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SmiingCoyote

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  1. Verdatsf you make an important distinction. Honestly I am not sure how the designers envisioned the world. I think it would make sense that Haas Bioroids come in "standard forms" with minor cosmetic differences. But you should almost always be able to tell one functional model from another....such as a corp bioroid, a mechanic bioroid. I think it would be a deliberate attempt and design choice by Haas for the general public consumption. Up in higher echelons of society, they might have more limited models like the Rolls Royce of Bioroids. But even then they will be recognisable to high society because it all about bragging rights for the owners. I think your suggestion of stun weapons and strain damage an plausible approach. Bioroids would also be easily identifiable by perhaps metallic facial tattoos to denote that these are bioroids with limited ability to cause temporary damage in the pursuit of their primary purpose. I think it should also be understood that for such abilities to be "acceptable" to society, there are clear rules that these bioroids adhere too. Such as, not shooting at unarmed persons not breaking the law (for law enforcement bioroids). The cessation of hostility towards the bioroid or it's primary charge (such as for a bodyguard bioroid) should prevent the bioroid from take hostile actions such as firing a shot at a surrendering attacker....though he can keep the gun pointed at the perp. This is my take on what I think would work in a "serious" cohesive science fiction world.
  2. I think the main issue that Bioroid violence highlights is that Android's world setting is a little too idyllic. I think Cyberpunk 2077 (yes...the computer game) is a better hotbed for traditional rpg fare. I've got to read some NetRunner novel to get an idea. With all the sec. cams....and wireless tech in an ever present network. Without an external menace (like monsters in traditional rpg) for sanctioned acts of violence. Seems like it is a difficult place to have a shootout and not have it hound you forever. In Shadowrun .... you start off on the wrong side of the law...and your playground are extra-territorial corporate grounds where any acts of violence is actually contained, even preferred (as the runs are sponsored by other mega corps in the first place). Also the world is a little dystopian...so low level crime and hence violence is actually a norm. You would really have to restrict the use of guns and violence to the "undercity" or slums in Android's setting. Actual civil society starting at upper-lower class is just to "monitored". For goodness sake. Crime is only acted upon after criminals are identified and located using technology. Cops don't even have to really do much thinking? Would appreciate everyone's input on the setting. It's really different from Shadowrun's sanctioned criminal setting and Star Wars open Wild West in space setting.
  3. I agree with Happy Daze. The average normal person would definitely freak out. Reporters would definitely be on it as it's headline news. Haas Corp will be sending retrieval teams. I think one plausible reality is that all Bioroids like Clones....actually sort of resemble each other. As long as no corporate, pleasure, or work Bioroids attacks humans all is well. Citizen would probably be able to accept Killer Soldier Bioroids dressed in full battle gear rather than a standard common Bioroids line hurting a human. They will decry Haas for building such killer bots...Politicians will react...and so forth. It's one thing seeing a military vehicle with a mounted machine gun...it's another to see a Toyota Camry with one mounted on the roof. Still....to what extent is it acceptable. What about shadier parts of town. I think this part is of the world is really not well thought out. Perhaps, there is a class of Bioroids that have limiters off. Like a security line. That would make a lot of sense. Police, army, would definitely have harnessed such potential....it's the same with legality of firearms. Maybe security series of Bioroids will have obvious barcodes on their temples or forehead. So every citizen knows that this "machine" is different.....and is licensed, tracked. And citizens will not freak out, because every such Bioroid is "owned" and accounted for. They would be treated differently and with more caution than other classes of Bioroids. It's just messy.....the absolute nature of the "cannot harm" human safeguard. And Bioroids being a PC or even antagonist.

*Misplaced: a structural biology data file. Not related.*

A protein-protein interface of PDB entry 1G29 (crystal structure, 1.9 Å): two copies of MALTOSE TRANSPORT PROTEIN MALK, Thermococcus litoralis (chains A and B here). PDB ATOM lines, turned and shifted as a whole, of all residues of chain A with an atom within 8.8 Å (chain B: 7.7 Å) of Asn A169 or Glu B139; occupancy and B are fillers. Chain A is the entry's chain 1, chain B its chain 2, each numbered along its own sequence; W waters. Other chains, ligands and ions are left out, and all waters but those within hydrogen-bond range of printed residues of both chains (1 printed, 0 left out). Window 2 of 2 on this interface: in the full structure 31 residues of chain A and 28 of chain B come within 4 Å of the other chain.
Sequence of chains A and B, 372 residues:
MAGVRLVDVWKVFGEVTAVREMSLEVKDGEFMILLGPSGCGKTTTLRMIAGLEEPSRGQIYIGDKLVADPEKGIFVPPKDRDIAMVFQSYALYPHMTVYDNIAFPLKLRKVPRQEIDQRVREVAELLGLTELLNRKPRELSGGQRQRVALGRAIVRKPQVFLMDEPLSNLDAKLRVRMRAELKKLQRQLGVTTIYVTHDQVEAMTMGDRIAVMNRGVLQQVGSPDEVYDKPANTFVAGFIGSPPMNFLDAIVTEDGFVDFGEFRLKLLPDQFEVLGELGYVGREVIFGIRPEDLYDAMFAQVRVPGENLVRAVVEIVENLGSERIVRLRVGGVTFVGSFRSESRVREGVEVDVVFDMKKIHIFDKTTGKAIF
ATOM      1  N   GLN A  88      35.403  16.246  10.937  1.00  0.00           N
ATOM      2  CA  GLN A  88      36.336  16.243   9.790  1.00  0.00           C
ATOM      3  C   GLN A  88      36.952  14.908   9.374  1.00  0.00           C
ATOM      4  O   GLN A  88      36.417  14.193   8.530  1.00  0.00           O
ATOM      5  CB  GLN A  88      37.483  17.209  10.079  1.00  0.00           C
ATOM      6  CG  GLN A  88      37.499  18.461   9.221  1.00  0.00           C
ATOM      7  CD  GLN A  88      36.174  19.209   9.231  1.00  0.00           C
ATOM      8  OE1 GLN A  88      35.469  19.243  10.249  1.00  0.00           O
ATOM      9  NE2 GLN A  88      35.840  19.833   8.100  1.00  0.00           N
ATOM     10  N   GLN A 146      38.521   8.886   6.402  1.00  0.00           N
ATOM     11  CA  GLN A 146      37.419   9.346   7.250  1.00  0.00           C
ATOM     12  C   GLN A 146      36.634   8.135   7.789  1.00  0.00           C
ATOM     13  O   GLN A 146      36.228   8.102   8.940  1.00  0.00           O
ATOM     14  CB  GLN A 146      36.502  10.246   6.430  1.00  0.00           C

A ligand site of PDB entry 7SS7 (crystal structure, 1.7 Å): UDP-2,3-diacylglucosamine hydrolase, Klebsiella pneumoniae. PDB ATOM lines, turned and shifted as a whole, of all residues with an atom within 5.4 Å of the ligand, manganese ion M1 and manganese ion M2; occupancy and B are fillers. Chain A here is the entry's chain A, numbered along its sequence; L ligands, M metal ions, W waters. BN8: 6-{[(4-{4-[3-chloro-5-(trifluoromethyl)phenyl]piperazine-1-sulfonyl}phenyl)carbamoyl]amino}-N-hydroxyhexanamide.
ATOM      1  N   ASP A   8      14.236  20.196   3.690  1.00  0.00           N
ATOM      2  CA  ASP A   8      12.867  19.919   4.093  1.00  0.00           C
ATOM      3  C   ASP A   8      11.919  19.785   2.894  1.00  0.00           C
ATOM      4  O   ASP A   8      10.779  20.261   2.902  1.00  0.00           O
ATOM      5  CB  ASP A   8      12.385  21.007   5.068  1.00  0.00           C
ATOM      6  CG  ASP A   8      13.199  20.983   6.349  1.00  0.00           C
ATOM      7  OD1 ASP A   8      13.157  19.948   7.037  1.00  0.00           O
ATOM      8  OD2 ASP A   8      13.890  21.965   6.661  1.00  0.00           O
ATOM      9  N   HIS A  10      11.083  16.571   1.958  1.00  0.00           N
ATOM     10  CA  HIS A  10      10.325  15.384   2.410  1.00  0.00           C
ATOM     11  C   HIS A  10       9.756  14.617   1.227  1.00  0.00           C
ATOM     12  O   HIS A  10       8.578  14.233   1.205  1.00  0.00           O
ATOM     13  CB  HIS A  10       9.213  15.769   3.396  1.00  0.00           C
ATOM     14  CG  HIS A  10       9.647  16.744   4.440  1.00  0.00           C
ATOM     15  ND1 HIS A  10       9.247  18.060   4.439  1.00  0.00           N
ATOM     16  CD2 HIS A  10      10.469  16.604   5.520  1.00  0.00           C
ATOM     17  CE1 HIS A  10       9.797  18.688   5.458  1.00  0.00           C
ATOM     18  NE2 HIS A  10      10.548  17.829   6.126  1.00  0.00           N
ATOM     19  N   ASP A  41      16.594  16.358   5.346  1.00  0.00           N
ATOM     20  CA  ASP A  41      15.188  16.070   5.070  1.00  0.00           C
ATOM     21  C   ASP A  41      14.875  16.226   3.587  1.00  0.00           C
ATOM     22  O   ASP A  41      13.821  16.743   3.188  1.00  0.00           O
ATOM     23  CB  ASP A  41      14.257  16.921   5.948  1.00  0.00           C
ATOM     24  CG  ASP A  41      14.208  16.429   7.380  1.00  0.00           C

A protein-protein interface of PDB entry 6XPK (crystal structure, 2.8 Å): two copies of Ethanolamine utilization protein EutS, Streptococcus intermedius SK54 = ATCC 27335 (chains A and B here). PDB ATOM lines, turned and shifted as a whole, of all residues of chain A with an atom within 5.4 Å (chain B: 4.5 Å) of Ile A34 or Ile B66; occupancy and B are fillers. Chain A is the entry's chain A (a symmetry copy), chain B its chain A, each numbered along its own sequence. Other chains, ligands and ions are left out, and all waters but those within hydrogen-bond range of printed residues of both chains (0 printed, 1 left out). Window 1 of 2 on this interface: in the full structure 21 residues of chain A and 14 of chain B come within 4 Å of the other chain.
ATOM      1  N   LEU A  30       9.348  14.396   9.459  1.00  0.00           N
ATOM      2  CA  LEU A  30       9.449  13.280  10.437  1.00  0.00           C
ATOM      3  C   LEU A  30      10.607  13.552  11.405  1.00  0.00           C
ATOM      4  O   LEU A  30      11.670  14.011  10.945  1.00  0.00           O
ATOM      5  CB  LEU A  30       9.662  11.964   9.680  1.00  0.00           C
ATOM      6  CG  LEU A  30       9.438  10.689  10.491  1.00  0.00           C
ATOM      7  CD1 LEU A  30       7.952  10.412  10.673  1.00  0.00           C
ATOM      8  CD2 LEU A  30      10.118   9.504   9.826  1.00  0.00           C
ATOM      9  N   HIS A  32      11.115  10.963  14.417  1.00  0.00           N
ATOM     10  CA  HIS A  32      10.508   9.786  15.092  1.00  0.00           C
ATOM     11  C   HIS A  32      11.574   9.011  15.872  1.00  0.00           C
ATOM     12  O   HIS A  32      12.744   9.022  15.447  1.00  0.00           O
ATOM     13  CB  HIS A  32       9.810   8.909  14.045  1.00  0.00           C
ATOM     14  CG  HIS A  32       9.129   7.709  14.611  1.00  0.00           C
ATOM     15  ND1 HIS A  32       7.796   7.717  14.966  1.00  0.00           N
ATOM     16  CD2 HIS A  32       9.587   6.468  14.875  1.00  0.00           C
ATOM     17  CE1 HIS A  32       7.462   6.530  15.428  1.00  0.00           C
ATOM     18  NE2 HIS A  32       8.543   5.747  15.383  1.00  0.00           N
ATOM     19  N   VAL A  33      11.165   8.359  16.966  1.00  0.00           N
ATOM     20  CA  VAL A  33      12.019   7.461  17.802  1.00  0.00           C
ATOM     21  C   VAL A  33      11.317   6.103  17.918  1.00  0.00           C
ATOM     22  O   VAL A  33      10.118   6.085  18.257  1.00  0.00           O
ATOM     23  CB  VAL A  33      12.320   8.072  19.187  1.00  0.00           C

4. Since Bioroids are distinguishable from humans....and are programmed not to hurt humans. How do we reconcile Bioroids characters using combat skills and hurting humans. Perhaps they can use combat skill against other Bioroids? But seeing a Bioroids shoot a gun would freak out anymore. Since this is NOT supposed to happen (Haas's combat Bioroids under the adversary list being "illegal") the public reaction must be quite severe. Triggering all sorts of reactions from different authorities. Even in the undercity...surely the fact the a Bioroid hurt a human would have many repercussions. Everyone's take?
  5. Hi all, Just wondering. I have been searching the rulebooks and it seems that apart from not tearing a ship apart, ION cannons don't seem to have any advantage. Do they (Ion Cannons) ignore shields? It says their range is longer in the description...but it does not seem so, unless I made a mistake reading the stats. Thanks for any inputs/corrections/comments.
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